That sounds like a great solution, easy to implement and likely to have speed benefits as well. I'll close this PR and create an issue for it on wp-cli/wp-cli.

@gitlost gitlost closed this Jan 16, 2018

@gitlost gitlost deleted the flush-wp-object-cache branch Jan 16, 2018

@danielbachhuber danielbachhuber restored the flush-wp-object-cache branch Feb 28, 2018

@danielbachhuber danielbachhuber added this to the 1.1.5 milestone Feb 28, 2018

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danielbachhuber Feb 28, 2018

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For some high-traffic sites, the cache is vital to keep the site online, and a cache invalidation will lead to a cache stampede. If we're forcing such a cache invalidation, without even making that obvious in the documentation or giving people a switch to turn it off, we risk breaking such sites. We will not only mess with the in-memory cache, but also with the persistent (Memcached/Redis/...) cache.

Because the underlying utility, Utils\wp_clear_object_cache(), doesn't flush persistent cache, this isn't applicable.

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danielbachhuber commented Feb 28, 2018

For some high-traffic sites, the cache is vital to keep the site online, and a cache invalidation will lead to a cache stampede. If we're forcing such a cache invalidation, without even making that obvious in the documentation or giving people a switch to turn it off, we risk breaking such sites. We will not only mess with the in-memory cache, but also with the persistent (Memcached/Redis/...) cache.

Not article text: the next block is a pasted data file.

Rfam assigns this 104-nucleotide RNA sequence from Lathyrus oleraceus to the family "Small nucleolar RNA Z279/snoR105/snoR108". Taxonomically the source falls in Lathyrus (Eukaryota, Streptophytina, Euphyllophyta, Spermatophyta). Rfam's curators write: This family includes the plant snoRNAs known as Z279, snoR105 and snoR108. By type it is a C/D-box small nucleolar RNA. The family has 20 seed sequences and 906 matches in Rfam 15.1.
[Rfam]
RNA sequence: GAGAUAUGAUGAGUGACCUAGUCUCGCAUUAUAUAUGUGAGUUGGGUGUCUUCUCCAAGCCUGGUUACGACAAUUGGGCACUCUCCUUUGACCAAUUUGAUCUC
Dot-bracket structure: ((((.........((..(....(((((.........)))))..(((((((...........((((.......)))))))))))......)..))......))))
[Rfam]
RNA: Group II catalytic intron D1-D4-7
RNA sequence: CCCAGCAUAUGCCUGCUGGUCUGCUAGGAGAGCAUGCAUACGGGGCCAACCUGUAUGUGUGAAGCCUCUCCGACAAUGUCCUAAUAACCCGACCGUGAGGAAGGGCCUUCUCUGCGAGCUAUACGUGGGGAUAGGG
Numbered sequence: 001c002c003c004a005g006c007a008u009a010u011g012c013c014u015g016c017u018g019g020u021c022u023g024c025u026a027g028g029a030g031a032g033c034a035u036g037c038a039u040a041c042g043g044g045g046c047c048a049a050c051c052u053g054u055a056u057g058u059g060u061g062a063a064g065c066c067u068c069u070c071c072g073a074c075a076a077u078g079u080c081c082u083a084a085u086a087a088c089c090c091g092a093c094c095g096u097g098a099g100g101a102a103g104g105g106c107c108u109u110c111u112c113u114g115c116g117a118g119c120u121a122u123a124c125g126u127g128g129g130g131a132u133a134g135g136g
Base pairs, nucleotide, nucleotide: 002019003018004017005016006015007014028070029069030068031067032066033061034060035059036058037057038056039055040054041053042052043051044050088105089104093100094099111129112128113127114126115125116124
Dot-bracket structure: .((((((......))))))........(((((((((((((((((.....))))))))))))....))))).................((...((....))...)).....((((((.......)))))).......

Because the underlying utility, Utils\wp_clear_object_cache(), doesn't flush persistent cache, this isn't applicable.

@danielbachhuber danielbachhuber requested a review from wp-cli/committers Feb 28, 2018

@danielbachhuber danielbachhuber requested a review from schlessera Mar 2, 2018

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danielbachhuber Mar 2, 2018

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Requesting a second review from @schlessera

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danielbachhuber commented Mar 2, 2018

Requesting a second review from @schlessera

@schlessera schlessera merged commit 30dfca6 into master Mar 20, 2018

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@schlessera schlessera deleted the flush-wp-object-cache branch Mar 20, 2018

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I agree that this solves the problem immediately, instead of risking to introduce potential issues through a new mechanism.

However, I will keep the idea of a dummy cache object in mind, as it would move the special cache handling logic from multiple different commands in multiple different repositories into one single, isolated location.

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schlessera commented Mar 20, 2018

I agree that this solves the problem immediately, instead of risking to introduce potential issues through a new mechanism.

However, I will keep the idea of a dummy cache object in mind, as it would move the special cache handling logic from multiple different commands in multiple different repositories into one single, isolated location.